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Teacher’s questions for This Shrimp Packs a Punch


Before reading:

1. List what you know about lobsters, crabs, shrimp and other crustaceans.

2. Armor and weapons aren’t unique to humans. Can you think of any examples from nature?

During reading:

1. What gives mantis shrimp their cartoonish appearance?

2. How can a mantis shrimp smash glass?

3. Mantis shrimp share a partial name with the praying mantis. Why is that?

4. What is a smasher? A spearer?

5. Mantis shrimp do what with their clubs to make them even more lethal?

6. What is cavitation?

7. In what ways is a mantis shrimp’s eye so complex?

Teacher’s Questions for Cool Jobs: Green Science


Before reading:

1. List some ways a plant can change temperature, moisture, light and other aspects of its environment.

2. How would you expect the mix of plants in an ecosystem to respond to wetter climate conditions? How about to drier climate conditions?

During reading:

1.         Why are trees that grow along the tree line sometimes left without the energy to produce seeds?

2.         When the tree line moves north, what does the actual moving?

3.         Why would Canadian spruce forests move north faster rate than Scandinavian birch forests?

4.         List two ways trees can help warm their surroundings.

Teacher’s Questions for Whale of a Lesson


Before reading:

1. Explain what you know about whales. How many species can you name?

During reading:

1. Why can’t ships always avoid hitting whales in the Bay of Fundy?

2. Give two reasons why scientists were especially concerned to learn about Delilah’s death.

3. How did the right whale get its name?

4. Describe baleen and several of the things that people once used it for.

5. How many North Atlantic right whales remained when hunting the animals was outlawed in 1935?

6. What discovery did Scott Krauss make while flying over the Bay of Fundy in 1980?

7. How do scientists identify individual right whales?

Teacher’s Questions for Cool Jobs: Museum Science


Before reading:

1. Why are museums important?

2. What types of things can you learn from artifacts kept in a museum?

During reading:

1. How did museum specimens help Robert Baker discover the source of the 1990s hantavirus outbreak in New Mexico?

2. Explain how the discovery of hantavirus in rodents helped people limit infection with the deadly virus.

3. What are antibodies?

4. Explain how discovering arenavirus antibodies in deer-mouse lung samples led Charles Fulhorst and Robert Bradley to the arenavirus itself.

5. What did Bradley and Fulhorst compare to identify the seven new types of arenavirus?

Teacher’s Questions for Ahead of the wave


Before reading:

  1. Describe what you know about tsunamis.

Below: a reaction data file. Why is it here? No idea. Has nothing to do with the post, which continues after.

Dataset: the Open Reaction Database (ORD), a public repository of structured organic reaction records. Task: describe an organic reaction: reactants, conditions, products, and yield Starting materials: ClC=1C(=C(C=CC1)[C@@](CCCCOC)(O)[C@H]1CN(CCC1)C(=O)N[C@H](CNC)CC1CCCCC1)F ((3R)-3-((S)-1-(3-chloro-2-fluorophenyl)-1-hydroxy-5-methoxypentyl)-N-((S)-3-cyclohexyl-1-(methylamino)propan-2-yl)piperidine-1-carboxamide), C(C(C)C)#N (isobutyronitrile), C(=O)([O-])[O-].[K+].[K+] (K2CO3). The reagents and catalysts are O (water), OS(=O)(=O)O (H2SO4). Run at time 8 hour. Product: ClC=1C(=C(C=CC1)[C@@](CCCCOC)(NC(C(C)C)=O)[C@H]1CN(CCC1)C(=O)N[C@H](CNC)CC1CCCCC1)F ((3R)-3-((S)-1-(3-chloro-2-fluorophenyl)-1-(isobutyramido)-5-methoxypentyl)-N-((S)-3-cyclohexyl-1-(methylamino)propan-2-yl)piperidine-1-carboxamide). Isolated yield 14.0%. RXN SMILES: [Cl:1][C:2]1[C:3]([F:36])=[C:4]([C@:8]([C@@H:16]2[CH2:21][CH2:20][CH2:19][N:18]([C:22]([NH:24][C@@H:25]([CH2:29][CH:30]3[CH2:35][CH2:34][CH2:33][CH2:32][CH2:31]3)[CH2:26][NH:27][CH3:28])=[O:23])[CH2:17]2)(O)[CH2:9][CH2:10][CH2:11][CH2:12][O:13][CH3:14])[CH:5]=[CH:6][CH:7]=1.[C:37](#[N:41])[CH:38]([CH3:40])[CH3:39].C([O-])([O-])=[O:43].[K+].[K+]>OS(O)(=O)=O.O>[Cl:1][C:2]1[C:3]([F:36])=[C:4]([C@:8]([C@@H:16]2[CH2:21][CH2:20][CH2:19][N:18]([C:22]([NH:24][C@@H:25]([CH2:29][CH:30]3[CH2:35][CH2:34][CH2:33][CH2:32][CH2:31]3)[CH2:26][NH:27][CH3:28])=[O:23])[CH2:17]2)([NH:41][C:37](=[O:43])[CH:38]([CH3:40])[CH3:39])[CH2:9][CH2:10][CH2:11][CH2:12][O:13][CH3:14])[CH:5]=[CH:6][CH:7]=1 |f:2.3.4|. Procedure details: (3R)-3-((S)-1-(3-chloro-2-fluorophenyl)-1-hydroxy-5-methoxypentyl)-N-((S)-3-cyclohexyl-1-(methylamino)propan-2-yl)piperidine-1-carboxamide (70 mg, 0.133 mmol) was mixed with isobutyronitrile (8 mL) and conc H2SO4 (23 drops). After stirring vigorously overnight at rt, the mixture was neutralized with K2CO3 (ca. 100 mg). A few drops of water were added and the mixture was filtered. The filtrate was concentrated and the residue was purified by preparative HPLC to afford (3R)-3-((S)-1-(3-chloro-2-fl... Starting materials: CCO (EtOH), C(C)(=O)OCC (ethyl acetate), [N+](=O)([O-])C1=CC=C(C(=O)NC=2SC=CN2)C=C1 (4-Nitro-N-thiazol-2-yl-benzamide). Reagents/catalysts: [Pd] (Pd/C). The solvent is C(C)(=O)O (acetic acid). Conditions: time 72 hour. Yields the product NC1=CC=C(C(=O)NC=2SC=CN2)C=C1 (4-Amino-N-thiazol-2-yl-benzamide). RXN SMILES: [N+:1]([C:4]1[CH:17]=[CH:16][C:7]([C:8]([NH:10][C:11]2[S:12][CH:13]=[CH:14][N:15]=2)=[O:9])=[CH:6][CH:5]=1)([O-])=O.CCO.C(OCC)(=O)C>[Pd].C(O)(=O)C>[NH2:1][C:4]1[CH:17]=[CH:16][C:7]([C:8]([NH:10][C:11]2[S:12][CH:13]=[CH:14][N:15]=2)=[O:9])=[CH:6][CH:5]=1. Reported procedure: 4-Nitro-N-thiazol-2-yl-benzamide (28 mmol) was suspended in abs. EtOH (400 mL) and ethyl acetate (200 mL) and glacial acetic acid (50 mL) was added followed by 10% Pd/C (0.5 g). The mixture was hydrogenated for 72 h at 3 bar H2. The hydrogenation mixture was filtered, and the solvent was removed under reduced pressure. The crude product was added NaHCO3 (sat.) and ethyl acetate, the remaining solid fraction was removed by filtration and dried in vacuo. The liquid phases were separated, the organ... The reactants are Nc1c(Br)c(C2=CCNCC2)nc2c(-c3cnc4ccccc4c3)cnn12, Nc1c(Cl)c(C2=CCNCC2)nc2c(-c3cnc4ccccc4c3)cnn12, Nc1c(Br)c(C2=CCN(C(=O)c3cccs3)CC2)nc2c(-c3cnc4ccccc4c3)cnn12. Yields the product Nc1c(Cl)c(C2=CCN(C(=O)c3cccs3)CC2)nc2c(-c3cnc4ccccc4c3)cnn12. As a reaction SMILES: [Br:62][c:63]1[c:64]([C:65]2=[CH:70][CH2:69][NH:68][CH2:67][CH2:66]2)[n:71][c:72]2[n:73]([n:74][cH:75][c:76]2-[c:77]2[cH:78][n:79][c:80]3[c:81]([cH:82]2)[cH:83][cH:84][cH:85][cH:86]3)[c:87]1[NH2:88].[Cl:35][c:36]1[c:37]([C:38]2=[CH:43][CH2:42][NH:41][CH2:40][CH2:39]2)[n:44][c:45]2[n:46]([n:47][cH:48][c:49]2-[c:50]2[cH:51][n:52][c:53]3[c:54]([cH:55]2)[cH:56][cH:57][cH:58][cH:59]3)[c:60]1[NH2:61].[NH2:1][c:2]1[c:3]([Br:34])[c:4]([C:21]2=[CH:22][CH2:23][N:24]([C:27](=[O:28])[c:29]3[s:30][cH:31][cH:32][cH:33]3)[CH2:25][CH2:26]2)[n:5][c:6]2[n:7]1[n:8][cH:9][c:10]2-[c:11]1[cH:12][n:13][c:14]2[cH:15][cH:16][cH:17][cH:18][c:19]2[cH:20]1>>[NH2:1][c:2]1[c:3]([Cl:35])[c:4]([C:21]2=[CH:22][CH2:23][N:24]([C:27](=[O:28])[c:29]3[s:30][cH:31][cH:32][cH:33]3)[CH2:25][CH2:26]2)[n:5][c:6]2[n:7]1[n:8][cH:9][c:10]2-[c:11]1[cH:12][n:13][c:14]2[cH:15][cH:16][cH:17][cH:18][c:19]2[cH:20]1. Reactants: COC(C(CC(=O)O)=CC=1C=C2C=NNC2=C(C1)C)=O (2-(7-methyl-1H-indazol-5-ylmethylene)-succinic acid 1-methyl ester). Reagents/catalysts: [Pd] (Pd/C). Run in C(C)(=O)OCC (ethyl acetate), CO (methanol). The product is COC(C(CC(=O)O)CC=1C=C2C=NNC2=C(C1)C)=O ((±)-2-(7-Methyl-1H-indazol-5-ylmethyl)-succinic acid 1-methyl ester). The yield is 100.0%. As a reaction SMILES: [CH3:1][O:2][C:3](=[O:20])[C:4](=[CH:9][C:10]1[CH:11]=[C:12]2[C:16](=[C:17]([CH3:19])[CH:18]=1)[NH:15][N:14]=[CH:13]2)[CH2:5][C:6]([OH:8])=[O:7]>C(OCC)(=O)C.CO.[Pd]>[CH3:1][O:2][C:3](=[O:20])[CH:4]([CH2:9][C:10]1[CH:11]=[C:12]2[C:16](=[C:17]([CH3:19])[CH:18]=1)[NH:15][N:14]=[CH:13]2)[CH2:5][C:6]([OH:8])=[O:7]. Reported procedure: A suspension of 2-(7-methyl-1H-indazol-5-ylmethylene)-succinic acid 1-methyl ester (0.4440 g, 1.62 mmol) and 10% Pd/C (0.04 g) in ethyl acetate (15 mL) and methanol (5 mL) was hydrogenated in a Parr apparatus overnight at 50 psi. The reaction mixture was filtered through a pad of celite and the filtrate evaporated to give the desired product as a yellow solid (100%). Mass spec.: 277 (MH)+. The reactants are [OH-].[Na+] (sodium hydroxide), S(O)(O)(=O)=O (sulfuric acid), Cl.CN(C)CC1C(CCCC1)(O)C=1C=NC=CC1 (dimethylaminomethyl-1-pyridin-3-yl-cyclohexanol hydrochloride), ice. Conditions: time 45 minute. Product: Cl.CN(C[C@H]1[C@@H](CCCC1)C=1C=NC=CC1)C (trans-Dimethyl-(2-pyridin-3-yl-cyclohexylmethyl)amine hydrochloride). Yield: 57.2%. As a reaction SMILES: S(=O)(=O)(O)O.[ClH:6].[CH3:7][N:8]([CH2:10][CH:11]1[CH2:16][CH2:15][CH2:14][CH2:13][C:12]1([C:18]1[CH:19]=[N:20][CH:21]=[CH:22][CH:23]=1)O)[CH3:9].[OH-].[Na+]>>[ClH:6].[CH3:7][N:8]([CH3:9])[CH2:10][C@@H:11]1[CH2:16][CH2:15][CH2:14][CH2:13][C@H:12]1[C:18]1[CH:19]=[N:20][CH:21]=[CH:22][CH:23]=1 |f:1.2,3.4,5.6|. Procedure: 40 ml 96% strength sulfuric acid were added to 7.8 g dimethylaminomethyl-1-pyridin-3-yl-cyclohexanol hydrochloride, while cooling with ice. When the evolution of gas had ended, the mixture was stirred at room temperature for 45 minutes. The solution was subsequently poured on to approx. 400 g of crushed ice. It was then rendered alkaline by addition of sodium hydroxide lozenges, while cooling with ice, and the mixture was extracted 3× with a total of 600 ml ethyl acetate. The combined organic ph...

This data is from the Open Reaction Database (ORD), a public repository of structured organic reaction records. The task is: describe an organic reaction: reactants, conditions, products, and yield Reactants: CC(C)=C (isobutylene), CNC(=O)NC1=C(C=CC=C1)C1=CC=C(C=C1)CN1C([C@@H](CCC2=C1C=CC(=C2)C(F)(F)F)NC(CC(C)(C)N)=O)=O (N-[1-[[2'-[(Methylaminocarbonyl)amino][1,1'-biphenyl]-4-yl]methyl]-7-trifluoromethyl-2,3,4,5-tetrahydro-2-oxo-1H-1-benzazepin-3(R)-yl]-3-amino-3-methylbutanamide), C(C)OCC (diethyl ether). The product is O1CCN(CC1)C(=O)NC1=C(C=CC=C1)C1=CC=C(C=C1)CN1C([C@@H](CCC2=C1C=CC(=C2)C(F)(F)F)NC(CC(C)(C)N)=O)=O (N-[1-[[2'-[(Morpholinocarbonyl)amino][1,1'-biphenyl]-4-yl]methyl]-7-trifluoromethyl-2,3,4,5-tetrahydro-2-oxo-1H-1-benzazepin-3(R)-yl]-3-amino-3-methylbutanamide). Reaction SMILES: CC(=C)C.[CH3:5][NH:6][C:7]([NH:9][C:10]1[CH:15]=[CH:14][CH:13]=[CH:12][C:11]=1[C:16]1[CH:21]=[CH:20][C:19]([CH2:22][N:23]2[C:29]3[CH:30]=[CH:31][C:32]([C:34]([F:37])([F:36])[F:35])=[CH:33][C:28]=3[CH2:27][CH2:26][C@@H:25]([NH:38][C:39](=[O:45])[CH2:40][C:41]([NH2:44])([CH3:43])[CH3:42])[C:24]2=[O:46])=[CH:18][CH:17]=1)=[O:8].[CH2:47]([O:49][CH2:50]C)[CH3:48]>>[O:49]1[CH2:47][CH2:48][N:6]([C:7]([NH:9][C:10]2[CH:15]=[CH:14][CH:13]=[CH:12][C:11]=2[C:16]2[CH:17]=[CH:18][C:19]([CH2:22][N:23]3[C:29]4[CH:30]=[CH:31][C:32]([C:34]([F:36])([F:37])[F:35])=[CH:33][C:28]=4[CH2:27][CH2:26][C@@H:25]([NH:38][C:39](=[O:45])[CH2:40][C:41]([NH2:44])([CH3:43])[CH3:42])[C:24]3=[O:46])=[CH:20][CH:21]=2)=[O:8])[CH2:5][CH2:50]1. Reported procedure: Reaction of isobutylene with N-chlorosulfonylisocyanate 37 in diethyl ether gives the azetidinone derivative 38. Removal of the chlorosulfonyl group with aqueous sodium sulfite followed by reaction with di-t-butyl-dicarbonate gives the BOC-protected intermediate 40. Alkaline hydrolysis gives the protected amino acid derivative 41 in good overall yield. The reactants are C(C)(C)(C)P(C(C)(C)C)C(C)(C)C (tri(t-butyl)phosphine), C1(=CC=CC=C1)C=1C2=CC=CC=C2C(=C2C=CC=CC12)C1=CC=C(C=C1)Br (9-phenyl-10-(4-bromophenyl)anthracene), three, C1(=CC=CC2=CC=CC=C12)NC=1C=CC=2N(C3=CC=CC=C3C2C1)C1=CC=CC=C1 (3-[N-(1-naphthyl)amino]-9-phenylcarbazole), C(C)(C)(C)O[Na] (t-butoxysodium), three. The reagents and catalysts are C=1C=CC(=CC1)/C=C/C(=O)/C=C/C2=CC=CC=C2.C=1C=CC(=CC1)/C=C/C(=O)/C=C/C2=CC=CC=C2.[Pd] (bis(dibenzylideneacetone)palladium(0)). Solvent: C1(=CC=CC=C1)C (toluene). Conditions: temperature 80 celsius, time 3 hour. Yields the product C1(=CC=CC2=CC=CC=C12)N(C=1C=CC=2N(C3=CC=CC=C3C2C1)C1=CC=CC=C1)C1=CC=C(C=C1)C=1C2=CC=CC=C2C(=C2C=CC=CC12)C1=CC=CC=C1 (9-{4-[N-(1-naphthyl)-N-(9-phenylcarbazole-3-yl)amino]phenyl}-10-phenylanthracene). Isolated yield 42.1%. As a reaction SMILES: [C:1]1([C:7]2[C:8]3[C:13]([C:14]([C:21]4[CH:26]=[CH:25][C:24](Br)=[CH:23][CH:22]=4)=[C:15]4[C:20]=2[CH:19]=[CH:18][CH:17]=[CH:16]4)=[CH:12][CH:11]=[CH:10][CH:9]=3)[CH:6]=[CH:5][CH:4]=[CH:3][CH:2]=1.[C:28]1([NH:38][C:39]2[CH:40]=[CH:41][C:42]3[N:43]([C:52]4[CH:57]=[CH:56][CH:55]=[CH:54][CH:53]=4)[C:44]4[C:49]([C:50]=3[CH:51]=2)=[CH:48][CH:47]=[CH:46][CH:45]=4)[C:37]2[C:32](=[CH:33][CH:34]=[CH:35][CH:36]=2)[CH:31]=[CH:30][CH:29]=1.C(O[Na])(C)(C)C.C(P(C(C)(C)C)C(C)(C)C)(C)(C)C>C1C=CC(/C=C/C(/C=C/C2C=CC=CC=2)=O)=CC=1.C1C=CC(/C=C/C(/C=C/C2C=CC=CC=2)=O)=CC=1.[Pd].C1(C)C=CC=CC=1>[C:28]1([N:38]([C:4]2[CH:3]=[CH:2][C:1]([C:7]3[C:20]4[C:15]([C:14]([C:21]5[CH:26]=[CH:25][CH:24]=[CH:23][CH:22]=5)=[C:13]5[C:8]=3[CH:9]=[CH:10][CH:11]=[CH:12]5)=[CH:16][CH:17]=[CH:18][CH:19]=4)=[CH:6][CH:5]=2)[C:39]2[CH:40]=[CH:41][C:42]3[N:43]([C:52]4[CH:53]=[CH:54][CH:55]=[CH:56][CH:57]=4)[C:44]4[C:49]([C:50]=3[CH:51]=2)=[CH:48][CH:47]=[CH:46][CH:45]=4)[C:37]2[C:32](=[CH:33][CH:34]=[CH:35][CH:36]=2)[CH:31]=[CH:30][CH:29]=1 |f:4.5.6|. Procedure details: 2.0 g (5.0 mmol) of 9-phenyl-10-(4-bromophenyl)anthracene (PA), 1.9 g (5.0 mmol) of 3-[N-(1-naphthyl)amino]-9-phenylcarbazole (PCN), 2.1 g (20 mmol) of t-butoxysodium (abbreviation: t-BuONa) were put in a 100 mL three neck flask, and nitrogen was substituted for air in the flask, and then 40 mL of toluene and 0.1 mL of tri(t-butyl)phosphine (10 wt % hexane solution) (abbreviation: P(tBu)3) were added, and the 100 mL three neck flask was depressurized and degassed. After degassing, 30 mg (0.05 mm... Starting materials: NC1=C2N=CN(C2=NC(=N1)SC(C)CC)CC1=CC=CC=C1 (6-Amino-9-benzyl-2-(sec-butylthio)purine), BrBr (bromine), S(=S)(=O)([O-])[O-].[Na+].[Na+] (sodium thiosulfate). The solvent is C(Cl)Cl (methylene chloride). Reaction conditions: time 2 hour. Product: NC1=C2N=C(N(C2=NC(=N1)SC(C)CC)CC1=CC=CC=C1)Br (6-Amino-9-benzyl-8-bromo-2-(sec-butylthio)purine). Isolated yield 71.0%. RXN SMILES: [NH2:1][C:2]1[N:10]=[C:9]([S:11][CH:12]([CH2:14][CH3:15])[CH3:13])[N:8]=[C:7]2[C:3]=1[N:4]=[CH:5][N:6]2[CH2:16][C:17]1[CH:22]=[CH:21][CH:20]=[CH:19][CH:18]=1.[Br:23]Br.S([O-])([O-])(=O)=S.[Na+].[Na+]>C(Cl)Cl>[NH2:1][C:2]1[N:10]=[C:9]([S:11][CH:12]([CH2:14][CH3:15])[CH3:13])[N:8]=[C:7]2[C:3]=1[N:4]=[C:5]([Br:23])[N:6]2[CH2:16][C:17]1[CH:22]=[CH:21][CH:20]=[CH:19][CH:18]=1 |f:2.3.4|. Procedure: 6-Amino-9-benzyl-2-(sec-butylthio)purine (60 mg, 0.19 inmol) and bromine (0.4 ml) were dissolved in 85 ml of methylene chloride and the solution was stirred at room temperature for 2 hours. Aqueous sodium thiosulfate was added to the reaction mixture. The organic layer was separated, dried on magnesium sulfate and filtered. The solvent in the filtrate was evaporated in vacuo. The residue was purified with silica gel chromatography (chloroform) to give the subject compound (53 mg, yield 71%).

2. Explain why the force of even a small wave is enough to knock you over at the beach. (Hint: Think about the mass of water. One liter of water has a mass of one kilogram.)

During reading:

Teacher’s Questions for Climate’s Troublesome Kids


Before reading:

1. What’s the difference between climate and weather?

2. Explain what you know about the climate events El Niño and La Niña.

During reading:

1. During an El Niño, what happens to the northern trade winds in the Pacific Ocean? How does this impact sea surface temperatures in the Pacific?

2. What does “Southern Oscillation” refer to?

3. During a La Niña, what happens to the northern trade winds in the Pacific Ocean? How does this impact sea surface temperatures in the Pacific?

Teacher’s Questions for Delving into Dung


Before reading:

  1. What could an animal’s dung reveal about its diet?
  2. Why would studying an endangered or rare animal’s droppings be an easier, safer or more practical way to learn more about these species?

During reading:

Teacher’s Questions for Secret Signals


Before reading:

1. Animals communicate by sound, sight, touch, taste and smell. What might be some of the advantages of communicating by smell?

During reading:

1. When and why did emperor moths ignore Jean-Henri Fabre’s house?

2. Define pheromone.

3. Why would pheromones be useful to moths in search of potential mates at night?

4. List two chemical messages that foraging ants might share with one another.

5. Explain how pheromones can be used to capture insect pests.

6. Describe what Roger Hanlon and his colleagues saw off the shore of Cape Cod, Mass.

7. What was Hanlon’s explanation for the squid behavior he and his team witnessed?

Teacher’s questions for Science for All


Before Reading:

1. Think of any household product. Now brainstorm ways that science, technology, engineering or mathematics — any of the so-called STEM fields — could make it better.

During Reading:


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